The drier ground made the trek through the woods a lot easier this time. The cargo net was a nice break from the constant leg-burning descents and the barbed wire crawl served only as a reminder that the soul-crushing bucket brigade was coming soon. The hardest part was coming up. The mountain had let me escape its gaping maw only for me to climb up its side with a bucket packed with gravel. Only this time, my worst fears had come true. Those who adorned the green Ultra Beast armband had to take the bucket up an additional stretch of the mountain. This is why I didn’t let myself become complacent on the course. I knew that there was still the option for me to have time added to my already grueling second lap with these treacherous additions to the course. I wasn’t entirely surprised, though. I expected something like this to happen for a while. Once again I could have sworn I heard the distant maniacal laughter of Norm through the mountains as I put my gloves on and hefted the bucket up to my core as the gray rock dust peppered my face with every labored step. Like the last time through this area, I knew that my arms were going to give out first. So I pumped my legs as fast as I could, bolting up the mountain until either my arms or heart could not handle it anymore. Needless to say, this carry was brutal. Every 20-30 yards I had to set the bucket down and practice some combat breathing to lower my heart rate. Very few words were exchanged with the other athletes resting atop their buckets on this route. To be honest, we didn’t need to say anything. The exhaustion and apprehension of future obstacles were written on our faces and projected onto the large canvas of the mountain that relentlessly punished us. Eventually I got to enjoy the pleasure of dumping out my rocks as I looked up to see my friend David Moore as he approached the obstacle right as I was leaving it. He didn’t look good... With a pale and listless demeanor he explained that his stomach felt like a furnace, but the defiance and determination in his voice was still there. I wished him luck as I bolted towards the welcoming jaws of the mountain once more.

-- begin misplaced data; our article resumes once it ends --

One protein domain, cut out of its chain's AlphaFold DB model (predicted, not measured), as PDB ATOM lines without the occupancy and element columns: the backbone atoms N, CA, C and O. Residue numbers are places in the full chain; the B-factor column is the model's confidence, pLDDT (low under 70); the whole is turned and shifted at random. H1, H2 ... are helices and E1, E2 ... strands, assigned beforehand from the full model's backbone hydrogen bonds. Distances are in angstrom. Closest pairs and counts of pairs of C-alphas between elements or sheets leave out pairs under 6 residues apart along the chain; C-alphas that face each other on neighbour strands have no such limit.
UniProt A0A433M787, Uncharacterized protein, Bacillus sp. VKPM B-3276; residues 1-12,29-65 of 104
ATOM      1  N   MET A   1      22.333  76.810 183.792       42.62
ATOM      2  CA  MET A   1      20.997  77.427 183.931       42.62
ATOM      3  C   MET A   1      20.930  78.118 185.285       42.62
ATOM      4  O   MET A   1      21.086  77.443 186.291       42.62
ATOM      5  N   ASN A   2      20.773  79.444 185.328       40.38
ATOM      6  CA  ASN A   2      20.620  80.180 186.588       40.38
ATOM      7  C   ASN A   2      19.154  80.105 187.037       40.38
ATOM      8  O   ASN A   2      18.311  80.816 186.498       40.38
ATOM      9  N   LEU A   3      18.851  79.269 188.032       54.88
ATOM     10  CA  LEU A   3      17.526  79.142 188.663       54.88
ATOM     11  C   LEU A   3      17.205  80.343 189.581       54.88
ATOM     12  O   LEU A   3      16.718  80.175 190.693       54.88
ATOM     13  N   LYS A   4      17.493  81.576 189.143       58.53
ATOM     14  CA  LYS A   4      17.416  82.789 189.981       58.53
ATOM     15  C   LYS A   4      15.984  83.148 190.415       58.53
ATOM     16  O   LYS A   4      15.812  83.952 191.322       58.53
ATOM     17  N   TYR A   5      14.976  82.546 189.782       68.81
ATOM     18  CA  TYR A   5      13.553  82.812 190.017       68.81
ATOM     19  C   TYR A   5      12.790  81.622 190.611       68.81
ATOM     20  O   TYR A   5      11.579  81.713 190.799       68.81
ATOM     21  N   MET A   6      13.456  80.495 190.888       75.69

The climbing wall and farmers carry that briefly took me out of the enveloping canopy of the woods provided some nice relief to the constant hip and knee impacts of striking the uneven ground. The obstacles actually felt a little easier by this point as I cruised through them a lot faster than before. The first rope climb appeared before me once more, and I simply jumped as high on to the rope as I could and managed to kick the bell in one swift motion. I sure do love being tall at these obstacles, but not so much with the low crawls! I kept myself focused by talking to whoever I came across, even if it meant slowing down for a couple seconds, so long as I could speed back up. I noticed a man doing burpees at the rope climb and asked him if he was good on supplies. Honestly this served me more than it did for others. I know how much it sucks to do burpees, and it’s always nice to have somebody to talk to. Whatever it takes to keep my mind from losing grip on reality by this point…